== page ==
Four Influencer Marketing Platforms That Aren’t Instagram

Human beings process pictorial content 50 times faster than text, so it’s really no surprise that Instagram has more than 1 billion users. When we did our Connects yearly review at the end of 2018, we found that 74% of our activations were on Instagram and according to , with over 2 million advertisers every month. That all being said, there is such a thing as oversaturation and just as choosing the right influencers for your campaign is vital to its success, so is choosing the right platform. The joy of social is its constantly changing landscape. With new platforms and features developing all the time, social is a space for brands to take risks and experiment. Whilst Instagram will continue to play a pivotal role within the influencer space, here are a few additional ways to use influencers for gaining awareness and ROI for your business.

Image result for podcast logoPlatform: Podcasts

What is it:

  • Podcasts are essentially on-demand internet radio talks, that you can listen to on your laptop, phone, smart speaker, TV etc. They are influencer marketing gold dust and allow influencers to have real, honest conversations that project genuine authenticity. Quality aside, anyone can post a branded picture on the ‘gram and call it influencing, but not everyone can sustain an engaging 60 minute conversation about something that matters.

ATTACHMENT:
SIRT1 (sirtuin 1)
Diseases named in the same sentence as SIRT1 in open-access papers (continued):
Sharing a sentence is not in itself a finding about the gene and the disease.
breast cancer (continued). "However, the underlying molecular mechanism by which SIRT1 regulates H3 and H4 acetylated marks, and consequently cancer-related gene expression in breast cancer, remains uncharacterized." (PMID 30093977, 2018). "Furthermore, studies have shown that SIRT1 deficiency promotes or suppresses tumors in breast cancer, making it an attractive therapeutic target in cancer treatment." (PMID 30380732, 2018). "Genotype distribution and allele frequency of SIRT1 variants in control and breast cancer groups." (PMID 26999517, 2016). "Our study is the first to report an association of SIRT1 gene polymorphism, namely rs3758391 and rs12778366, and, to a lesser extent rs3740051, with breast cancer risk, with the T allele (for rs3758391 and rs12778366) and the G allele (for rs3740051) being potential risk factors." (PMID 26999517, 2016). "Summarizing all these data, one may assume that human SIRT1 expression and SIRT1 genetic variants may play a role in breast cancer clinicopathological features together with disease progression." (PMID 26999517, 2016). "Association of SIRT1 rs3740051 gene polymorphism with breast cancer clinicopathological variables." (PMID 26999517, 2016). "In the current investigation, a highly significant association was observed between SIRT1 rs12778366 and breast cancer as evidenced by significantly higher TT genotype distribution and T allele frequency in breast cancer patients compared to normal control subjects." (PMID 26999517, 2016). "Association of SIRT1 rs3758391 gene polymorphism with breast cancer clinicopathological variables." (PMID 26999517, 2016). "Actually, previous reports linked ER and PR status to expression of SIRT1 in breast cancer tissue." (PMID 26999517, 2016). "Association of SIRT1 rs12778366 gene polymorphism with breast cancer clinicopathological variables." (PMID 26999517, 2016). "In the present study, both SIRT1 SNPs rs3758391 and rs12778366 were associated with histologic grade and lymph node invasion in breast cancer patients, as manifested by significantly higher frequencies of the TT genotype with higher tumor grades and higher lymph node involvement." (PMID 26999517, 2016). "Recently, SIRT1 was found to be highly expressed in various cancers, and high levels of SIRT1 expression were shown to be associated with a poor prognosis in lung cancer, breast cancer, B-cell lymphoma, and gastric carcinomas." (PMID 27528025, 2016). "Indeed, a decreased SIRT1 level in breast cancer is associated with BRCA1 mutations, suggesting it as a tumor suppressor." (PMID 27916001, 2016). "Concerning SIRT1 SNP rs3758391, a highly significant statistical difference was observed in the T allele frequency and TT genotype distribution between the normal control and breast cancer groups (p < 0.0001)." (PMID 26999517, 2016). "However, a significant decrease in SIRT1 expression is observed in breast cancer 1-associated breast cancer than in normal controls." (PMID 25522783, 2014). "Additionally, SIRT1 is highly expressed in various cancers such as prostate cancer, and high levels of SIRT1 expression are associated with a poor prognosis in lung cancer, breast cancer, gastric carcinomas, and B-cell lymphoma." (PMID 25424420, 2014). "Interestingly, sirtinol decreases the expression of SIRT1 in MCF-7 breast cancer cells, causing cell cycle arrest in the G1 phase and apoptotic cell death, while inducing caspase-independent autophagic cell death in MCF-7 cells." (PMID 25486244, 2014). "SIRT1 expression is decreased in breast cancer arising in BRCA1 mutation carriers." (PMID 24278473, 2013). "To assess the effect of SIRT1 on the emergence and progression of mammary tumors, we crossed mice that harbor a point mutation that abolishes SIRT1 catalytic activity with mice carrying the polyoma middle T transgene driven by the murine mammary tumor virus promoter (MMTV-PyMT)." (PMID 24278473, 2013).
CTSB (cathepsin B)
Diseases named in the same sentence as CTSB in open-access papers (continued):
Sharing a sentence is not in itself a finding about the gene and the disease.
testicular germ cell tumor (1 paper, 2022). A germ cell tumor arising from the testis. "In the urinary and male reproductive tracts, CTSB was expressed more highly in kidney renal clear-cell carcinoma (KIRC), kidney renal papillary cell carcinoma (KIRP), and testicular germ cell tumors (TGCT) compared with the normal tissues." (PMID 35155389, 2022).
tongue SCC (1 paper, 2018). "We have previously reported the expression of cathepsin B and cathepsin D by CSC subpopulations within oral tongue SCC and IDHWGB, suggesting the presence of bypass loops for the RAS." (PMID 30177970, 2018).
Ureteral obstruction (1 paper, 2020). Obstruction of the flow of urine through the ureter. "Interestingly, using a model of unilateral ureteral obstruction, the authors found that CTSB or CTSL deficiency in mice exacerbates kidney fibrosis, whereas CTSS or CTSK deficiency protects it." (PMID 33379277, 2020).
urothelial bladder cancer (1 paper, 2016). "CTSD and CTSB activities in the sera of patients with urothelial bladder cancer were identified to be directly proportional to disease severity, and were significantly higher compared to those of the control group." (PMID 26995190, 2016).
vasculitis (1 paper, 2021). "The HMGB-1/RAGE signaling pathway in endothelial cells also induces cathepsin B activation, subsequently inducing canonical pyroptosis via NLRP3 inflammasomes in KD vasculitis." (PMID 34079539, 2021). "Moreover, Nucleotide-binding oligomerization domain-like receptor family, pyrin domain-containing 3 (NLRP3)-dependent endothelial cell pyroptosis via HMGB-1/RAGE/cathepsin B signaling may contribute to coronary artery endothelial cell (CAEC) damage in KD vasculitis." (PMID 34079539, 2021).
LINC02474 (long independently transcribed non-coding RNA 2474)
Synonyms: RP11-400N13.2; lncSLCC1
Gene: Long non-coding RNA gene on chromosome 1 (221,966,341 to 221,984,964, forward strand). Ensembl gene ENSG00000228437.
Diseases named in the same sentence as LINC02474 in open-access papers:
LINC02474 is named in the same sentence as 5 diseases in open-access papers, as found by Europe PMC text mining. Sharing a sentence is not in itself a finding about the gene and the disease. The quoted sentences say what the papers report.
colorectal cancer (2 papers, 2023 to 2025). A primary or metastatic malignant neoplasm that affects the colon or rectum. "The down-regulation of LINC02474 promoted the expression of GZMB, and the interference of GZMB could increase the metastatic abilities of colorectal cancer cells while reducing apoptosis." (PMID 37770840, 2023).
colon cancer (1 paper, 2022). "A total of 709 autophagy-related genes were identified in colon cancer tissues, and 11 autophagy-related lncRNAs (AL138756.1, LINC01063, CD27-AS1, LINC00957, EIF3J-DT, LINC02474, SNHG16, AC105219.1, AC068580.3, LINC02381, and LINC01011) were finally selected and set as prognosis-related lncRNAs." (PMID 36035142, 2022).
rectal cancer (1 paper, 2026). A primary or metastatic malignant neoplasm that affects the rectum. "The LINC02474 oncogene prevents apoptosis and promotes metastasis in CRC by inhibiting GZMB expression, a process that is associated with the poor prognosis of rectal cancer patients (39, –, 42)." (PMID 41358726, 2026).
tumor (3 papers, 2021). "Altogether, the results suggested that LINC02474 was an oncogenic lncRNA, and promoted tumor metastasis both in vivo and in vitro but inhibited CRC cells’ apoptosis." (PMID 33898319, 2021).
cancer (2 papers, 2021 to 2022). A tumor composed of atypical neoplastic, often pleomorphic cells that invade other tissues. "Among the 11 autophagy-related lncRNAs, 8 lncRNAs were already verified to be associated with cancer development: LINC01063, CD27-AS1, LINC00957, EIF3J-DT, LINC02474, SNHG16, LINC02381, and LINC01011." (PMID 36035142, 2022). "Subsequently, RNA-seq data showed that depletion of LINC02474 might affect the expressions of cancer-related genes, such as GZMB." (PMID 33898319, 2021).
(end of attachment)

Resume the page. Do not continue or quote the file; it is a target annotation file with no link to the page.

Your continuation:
How brands get involved:

  • At Connects we are seeing a real increase in podcast briefs coming through and there’s big opportunity for brands to sponsor podcasts covering relevant topics to the right audience, featuring their brand via an ad placement within the podcast.

Brand example:

  • Hosted by model and activist Adwoa Aboah, the Gurlstalk x Nike podcast is the perfect example of how a brand can imbed themselves within mindful media, in a non-intrusive but informative way. This podcast is all about fierce female chat, and shows off how well it works when a whole series of content is sponsored by one brand – it feels more like a partnership and less like an ad campaign!